Polyomavirus BK (BKV) is now the commonest cause of viral infection after kidney transplantation. BK viruria, viremia and nephropathy (BKVN) occur in respectively 20-60%, 5-20%, and 1-10% of kidney transplant recipients. T-cell mediated rejection (TCMR) complicates the course of up to 30% cases of BKVN. The diagnosis of TCMR in patients passing through the inflammatory phase of BKVN is a problematic area. Both rejection and BKVN are characterized by T-cell rich infiltrates that look alike. Light microscopy cannot determine whether viral or HLA antigens are being primarily targeted by these cells in any given biopsy. There is an unmet medical need to develop a laboratory test that can diagnose TCMR in the face of viral nephropathy. It is our contention that sequencing of the ?? T-cell receptor (TCR) can provide a basis for the development of such a test, since the TCR sequence can provide information about the nature of the antigen to which a particular T-cell is responding. Accordingly, we have devised a research plan comprised of two Specific Aims that can be summarized as follows.
In Specific Aim 1, we will use next generation sequencing (NGS) of the T-cell receptor to characterize the repertoire of circulating T-cells used by kidney patient to respond to donor HLA or BKV antigens.
In Specific Aim 2, we will utilize these anti-donor and anti-BKV TCR signatures for distinguishing between TCMR and BKVN in allograft biopsy tissue. T-cell clones that expand at least 5 fold in response to alloantigen or BKV antigen stimulation will be tabulated. The mean number and cumulative frequency of donor and BKV reactive clones will then be compared in biopsies taken at the time of clinical stability, TCMR or BKVN. The clonal frequencies that best discriminate between these 3 different clinical scenarios will be determined by receiver operating curves. Patients with BKVN will be divided into categories, namely those with and without concurrent NGS criteria of TCMR. The graft function in these two groups of patients will be followed without any anti-rejection therapy. Worse outcome in patients with expansion of alloreactive T-cell clones will further validate TCR NGS as a suitable tool for the diagnosis of TCMR in the setting of BKVN. Relevance to Public Health: In the short term, the proposed studies are important in that they will allow development of a test that can detect the onset of T-cell mediated rejection in patients with BKVN. A positive test would identify a subset of patients who would need accentuation of immunosuppression. Conversely, a negative test would rule out TCMR and enable reduction of immunosuppression, restoration of cell mediated immunity, and resolution of BKV mediated tissue injury. Thus, following appropriate validation, implementation of T-cell repertoire testing in the transplant clinic will permit alloimmune monitoring and personalized anti- rejection treatment in patients with BKV nephropathy. In the long run, the work proposed will help usher in an era of personalized medicine for transplant patients. Potential applications of NGS-based tracking of individual T-cell clones would include the ability to: (i) predict the development of acute and chronic rejection, (ii) identify patients at very low risk for rejection and suitable for entry in toleranc induction protocols), (iii) stratify patients by risk for developing viral infection, (iv) predict linical outcome, and (v) determine the endpoint for antiviral therapy. The technology to be developed will be relevant to microbiologists studying bacterial, fungal and other viral diseases, and to immunologists interested in caring for patients with non-viral infectious disease, autoimmune disorders, and primary or acquired immunodeficiency.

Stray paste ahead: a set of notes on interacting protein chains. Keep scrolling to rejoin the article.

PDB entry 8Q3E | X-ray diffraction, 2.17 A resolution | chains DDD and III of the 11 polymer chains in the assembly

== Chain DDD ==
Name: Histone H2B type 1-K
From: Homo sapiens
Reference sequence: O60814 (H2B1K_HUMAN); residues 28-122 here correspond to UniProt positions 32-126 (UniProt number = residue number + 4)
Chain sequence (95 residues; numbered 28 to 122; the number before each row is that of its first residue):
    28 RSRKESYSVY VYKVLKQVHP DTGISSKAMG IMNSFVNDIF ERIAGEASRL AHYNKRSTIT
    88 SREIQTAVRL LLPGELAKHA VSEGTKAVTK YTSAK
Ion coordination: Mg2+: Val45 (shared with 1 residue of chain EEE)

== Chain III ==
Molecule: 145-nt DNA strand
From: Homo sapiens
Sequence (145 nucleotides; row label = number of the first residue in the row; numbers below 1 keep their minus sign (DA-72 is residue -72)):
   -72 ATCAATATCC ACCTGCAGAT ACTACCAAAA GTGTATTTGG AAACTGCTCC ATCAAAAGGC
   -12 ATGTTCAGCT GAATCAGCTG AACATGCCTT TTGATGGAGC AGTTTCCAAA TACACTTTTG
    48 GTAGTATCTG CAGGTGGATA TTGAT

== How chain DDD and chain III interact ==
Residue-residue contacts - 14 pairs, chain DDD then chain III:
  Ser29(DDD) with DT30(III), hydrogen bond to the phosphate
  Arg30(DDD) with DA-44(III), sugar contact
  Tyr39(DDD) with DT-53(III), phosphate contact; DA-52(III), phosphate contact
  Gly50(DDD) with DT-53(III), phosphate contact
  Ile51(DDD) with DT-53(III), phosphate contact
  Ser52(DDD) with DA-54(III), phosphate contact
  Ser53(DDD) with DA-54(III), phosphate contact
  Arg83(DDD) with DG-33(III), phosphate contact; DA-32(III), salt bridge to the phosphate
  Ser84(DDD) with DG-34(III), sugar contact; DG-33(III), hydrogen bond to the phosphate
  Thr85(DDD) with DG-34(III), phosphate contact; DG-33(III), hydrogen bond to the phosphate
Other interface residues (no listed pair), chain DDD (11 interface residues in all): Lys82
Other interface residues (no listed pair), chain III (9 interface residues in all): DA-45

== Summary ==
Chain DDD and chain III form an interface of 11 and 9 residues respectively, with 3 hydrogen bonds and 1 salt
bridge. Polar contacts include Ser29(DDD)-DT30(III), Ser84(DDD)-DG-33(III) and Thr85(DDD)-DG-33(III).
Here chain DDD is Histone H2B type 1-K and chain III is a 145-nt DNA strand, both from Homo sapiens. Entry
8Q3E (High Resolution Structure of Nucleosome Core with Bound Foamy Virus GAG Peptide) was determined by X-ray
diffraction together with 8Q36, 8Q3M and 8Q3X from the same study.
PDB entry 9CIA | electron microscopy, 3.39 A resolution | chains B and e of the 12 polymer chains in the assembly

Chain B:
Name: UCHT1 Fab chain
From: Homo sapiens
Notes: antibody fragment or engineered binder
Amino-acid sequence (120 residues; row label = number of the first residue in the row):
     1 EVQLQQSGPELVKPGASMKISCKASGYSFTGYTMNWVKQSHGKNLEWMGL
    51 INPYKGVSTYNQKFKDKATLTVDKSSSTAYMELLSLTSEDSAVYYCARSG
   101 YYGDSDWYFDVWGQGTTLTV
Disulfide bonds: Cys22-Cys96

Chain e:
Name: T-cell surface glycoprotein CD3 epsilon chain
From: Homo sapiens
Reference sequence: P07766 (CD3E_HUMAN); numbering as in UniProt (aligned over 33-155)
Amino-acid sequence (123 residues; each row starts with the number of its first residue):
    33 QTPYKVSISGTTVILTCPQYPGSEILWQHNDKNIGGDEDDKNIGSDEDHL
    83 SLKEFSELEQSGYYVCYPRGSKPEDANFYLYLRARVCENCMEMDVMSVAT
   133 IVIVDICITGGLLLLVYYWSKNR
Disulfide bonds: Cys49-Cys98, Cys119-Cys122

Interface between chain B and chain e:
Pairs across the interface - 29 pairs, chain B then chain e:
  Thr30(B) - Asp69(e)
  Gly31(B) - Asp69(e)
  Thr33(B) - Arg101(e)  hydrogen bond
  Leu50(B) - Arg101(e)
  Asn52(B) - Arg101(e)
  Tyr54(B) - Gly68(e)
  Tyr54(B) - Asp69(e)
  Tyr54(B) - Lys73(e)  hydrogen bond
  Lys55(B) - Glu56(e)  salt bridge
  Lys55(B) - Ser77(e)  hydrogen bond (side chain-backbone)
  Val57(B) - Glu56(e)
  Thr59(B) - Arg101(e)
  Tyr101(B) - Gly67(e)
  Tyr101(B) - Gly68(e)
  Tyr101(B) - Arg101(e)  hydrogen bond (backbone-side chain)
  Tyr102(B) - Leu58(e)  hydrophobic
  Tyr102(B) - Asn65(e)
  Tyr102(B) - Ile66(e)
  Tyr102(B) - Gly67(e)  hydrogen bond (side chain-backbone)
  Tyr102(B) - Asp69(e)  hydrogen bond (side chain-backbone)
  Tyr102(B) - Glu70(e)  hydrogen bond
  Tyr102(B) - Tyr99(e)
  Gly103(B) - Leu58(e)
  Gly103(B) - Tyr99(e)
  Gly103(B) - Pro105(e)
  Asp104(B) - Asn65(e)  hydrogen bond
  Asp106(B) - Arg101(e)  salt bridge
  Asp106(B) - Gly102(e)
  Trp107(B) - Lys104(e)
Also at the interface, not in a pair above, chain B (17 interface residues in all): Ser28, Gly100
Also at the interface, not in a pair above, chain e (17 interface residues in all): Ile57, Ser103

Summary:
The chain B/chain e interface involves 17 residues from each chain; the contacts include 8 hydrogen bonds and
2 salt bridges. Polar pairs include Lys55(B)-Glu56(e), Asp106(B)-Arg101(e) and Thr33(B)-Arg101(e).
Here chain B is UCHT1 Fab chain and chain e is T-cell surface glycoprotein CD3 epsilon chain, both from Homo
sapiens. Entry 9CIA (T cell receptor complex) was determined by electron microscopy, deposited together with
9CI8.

Public Health Relevance

This grant application asks support to develop a test that will help diagnose rejection of the transplanted kidney in patients who are infected by polyomavirus BK. Diagnosis of rejection is difficult in this setting because both the virus and the foreign orga excite an inflammatory response. It is difficult to determine the relative contribution of these tw sources of inflammation in biopsies examined by routine light microscopy. The principle of our new test is to find the DNA sequence of lymphocytes called T-cells. Determination of this sequence can provide insights into whether these cells are reacting to viral or organ donor proteins. A positive test would identify a subset of patients who would need accentuation of immunosuppressive drugs. Conversely, a negative test would prompt reduction of immunosuppression to facilitate resolution of viral infection. Thus, this test will be very useful n the management of kidney transplant patients who develop polyomavirus BK infection.

National Institute of Health (NIH)
National Institute of Allergy and Infectious Diseases (NIAID)
Exploratory/Developmental Grants (R21)
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Transplantation, Tolerance, and Tumor Immunology (TTT)
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Kehn, Patricia J
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University of Pittsburgh
Schools of Medicine
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